In the latest issue of the Borley Ghost Society newsletter, BGS Associate Eddie Brazil has asked fellow Society members for a fresh evaluation of a photograph he took at Borley over thirty years ago. This photograph, published previously on Vince O’Neil’s website, is a view across Borley churchyard taken from near the road & shows the church with Borley Place in the background. Of course what makes this picture interesting is that in the foreground there appears to be the outline of a robed figure which was not visible to the young Eddie during the course of his visit, so it’s no wonder that the photograph is as much of an enigma to the photographer today as it must have been when it was developed way back in 1972. The photograph has been the subject of previous comment, both supportive & critical, by website visitors & to date this is as far as things have gone.
So what in fact have we got here? – an old blemished snapshot of an English country churchyard that contains nothing but whatever people want to read into it, or does this photograph indeed show the apparition of the ghost nun of Borley Rectory, a figure that has been reported many times as having appeared in the vicinity of the Rectory & the church since the famous experience of the Bull sisters on the Rectory lawn in 1900? I have to say at this point that the reason for writing this short essay is to explain why I am convinced that Eddie’s photograph does indeed show a supernormal figure & as such it ranks in my opinion as the most important Borley photograph to date. This is a big statement to make but I honestly believe it to be the case.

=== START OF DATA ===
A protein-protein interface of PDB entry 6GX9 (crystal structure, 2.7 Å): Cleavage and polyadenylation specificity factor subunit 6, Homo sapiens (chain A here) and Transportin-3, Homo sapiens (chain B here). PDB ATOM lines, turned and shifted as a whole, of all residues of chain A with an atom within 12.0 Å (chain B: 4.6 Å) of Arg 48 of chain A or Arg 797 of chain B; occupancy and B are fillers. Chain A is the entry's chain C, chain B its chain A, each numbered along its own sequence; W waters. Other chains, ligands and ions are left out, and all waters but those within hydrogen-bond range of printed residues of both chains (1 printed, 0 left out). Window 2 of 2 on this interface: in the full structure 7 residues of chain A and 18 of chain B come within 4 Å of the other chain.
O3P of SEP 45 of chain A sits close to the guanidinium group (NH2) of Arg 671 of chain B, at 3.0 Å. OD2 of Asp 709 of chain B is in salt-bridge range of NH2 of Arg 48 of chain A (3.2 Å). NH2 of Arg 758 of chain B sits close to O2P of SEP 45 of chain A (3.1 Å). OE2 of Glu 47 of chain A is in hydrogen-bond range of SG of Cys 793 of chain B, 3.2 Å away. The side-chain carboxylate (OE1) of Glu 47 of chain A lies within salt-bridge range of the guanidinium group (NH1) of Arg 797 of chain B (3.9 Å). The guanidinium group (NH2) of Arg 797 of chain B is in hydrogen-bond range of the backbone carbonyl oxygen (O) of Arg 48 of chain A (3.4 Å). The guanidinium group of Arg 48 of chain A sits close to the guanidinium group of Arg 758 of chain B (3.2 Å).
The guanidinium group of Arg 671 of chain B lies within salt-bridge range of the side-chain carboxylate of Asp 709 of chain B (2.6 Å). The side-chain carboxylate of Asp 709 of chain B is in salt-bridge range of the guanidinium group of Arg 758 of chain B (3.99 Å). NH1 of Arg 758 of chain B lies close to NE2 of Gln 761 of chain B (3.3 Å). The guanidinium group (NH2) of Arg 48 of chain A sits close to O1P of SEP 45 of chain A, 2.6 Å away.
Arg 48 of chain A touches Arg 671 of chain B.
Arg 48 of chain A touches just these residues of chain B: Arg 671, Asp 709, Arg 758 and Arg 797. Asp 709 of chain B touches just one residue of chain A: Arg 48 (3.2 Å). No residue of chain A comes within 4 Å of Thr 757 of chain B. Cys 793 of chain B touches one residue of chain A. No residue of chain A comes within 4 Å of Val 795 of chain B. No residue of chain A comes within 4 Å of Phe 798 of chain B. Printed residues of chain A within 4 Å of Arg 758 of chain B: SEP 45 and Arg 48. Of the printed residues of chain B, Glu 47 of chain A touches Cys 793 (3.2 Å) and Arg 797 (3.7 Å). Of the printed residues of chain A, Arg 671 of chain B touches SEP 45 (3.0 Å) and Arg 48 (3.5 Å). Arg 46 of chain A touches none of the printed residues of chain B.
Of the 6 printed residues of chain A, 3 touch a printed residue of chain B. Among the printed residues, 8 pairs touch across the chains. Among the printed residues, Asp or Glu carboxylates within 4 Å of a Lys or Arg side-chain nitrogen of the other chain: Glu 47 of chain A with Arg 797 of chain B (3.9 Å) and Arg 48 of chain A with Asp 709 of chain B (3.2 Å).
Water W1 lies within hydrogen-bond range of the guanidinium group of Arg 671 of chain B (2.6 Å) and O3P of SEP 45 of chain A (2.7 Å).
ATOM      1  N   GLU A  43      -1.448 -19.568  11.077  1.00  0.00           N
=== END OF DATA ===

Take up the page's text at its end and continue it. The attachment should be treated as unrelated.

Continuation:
As a starting point, I am convinced that a camera can record the presence of phenomena which is unseen by the photographer at the time the picture is taken. Despite the many well known examples that have been published over the years, this conviction comes from having been shown photographs taken in the house of a friend of my wife who lives in Emsworth in Hampshire. These ordinary family snapshots so impressed the S.P.R that they wanted to mount an investigation of the house but although this ultimately did not come about, the photographs are compelling evidence that there was some form of psychic activity going on there. The photographs, some two dozen in total, which were taken with at least two different cameras & by different people over several years, are either partially or almost totally obscured by smoky ectoplasmic shapes & patterns. I also have no reason to either doubt Eddie’s integrity in publishing the photograph or question the background of it being taken. Having personally met Eddie at Borley last year in the company of BGS Associate Robert Vajna & his family & having had the opportunity to discuss the photograph in context, I am satisfied that the picture has not been faked or doctored in any way.
Following on from this, the presentation of the photograph should be taken into consideration i.e. the picture has not been cropped & what is shown is the entire image & not an enlarged section designed to draw attention to something which otherwise might be considered as insignificant. Everyone is familiar with the famous flying brick photograph taken at Borley in April 1944 when the last surviving ruins of the Rectory were in the process of being demolished. The usual way this is reproduced is by way of the enlargement that Harry Price published in The End of Borley Rectory showing a close-up of the brick against the black background of the kitchen passage, rather than the entire photograph which shows the incident in a completely different light by including not only a greater amount of the ruined building but also the workman employed to carry out the demolition & who was apparently throwing bricks around at the time.